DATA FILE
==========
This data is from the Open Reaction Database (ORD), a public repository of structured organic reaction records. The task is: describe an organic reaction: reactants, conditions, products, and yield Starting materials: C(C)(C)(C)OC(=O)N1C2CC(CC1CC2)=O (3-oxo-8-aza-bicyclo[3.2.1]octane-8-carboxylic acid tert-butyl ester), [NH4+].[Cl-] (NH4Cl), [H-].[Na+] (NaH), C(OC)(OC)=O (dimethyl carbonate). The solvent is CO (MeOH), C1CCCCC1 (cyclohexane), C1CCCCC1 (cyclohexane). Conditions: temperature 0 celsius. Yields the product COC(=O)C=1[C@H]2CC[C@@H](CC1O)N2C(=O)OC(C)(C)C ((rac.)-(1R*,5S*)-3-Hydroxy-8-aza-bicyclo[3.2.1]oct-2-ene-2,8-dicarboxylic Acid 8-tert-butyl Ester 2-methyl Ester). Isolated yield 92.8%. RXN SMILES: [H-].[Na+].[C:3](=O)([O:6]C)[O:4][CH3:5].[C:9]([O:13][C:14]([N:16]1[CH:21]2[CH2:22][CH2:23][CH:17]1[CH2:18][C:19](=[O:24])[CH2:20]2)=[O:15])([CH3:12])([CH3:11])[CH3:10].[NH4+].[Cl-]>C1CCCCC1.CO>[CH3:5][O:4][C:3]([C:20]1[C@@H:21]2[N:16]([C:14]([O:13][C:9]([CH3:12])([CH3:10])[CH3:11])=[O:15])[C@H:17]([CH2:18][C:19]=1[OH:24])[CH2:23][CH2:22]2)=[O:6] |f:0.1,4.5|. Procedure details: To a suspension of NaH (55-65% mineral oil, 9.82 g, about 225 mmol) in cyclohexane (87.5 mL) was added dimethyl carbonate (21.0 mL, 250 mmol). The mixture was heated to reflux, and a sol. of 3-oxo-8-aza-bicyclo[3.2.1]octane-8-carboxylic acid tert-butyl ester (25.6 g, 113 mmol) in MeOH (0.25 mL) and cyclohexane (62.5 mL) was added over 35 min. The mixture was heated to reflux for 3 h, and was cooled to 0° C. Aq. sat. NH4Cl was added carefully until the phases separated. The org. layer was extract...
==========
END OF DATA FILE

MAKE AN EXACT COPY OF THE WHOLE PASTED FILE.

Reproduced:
This data is from the Open Reaction Database (ORD), a public repository of structured organic reaction records. The task is: describe an organic reaction: reactants, conditions, products, and yield Starting materials: C(C)(C)(C)OC(=O)N1C2CC(CC1CC2)=O (3-oxo-8-aza-bicyclo[3.2.1]octane-8-carboxylic acid tert-butyl ester), [NH4+].[Cl-] (NH4Cl), [H-].[Na+] (NaH), C(OC)(OC)=O (dimethyl carbonate). The solvent is CO (MeOH), C1CCCCC1 (cyclohexane), C1CCCCC1 (cyclohexane). Conditions: temperature 0 celsius. Yields the product COC(=O)C=1[C@H]2CC[C@@H](CC1O)N2C(=O)OC(C)(C)C ((rac.)-(1R*,5S*)-3-Hydroxy-8-aza-bicyclo[3.2.1]oct-2-ene-2,8-dicarboxylic Acid 8-tert-butyl Ester 2-methyl Ester). Isolated yield 92.8%. RXN SMILES: [H-].[Na+].[C:3](=O)([O:6]C)[O:4][CH3:5].[C:9]([O:13][C:14]([N:16]1[CH:21]2[CH2:22][CH2:23][CH:17]1[CH2:18][C:19](=[O:24])[CH2:20]2)=[O:15])([CH3:12])([CH3:11])[CH3:10].[NH4+].[Cl-]>C1CCCCC1.CO>[CH3:5][O:4][C:3]([C:20]1[C@@H:21]2[N:16]([C:14]([O:13][C:9]([CH3:12])([CH3:10])[CH3:11])=[O:15])[C@H:17]([CH2:18][C:19]=1[OH:24])[CH2:23][CH2:22]2)=[O:6] |f:0.1,4.5|. Procedure details: To a suspension of NaH (55-65% mineral oil, 9.82 g, about 225 mmol) in cyclohexane (87.5 mL) was added dimethyl carbonate (21.0 mL, 250 mmol). The mixture was heated to reflux, and a sol. of 3-oxo-8-aza-bicyclo[3.2.1]octane-8-carboxylic acid tert-butyl ester (25.6 g, 113 mmol) in MeOH (0.25 mL) and cyclohexane (62.5 mL) was added over 35 min. The mixture was heated to reflux for 3 h, and was cooled to 0° C. Aq. sat. NH4Cl was added carefully until the phases separated. The org. layer was extract...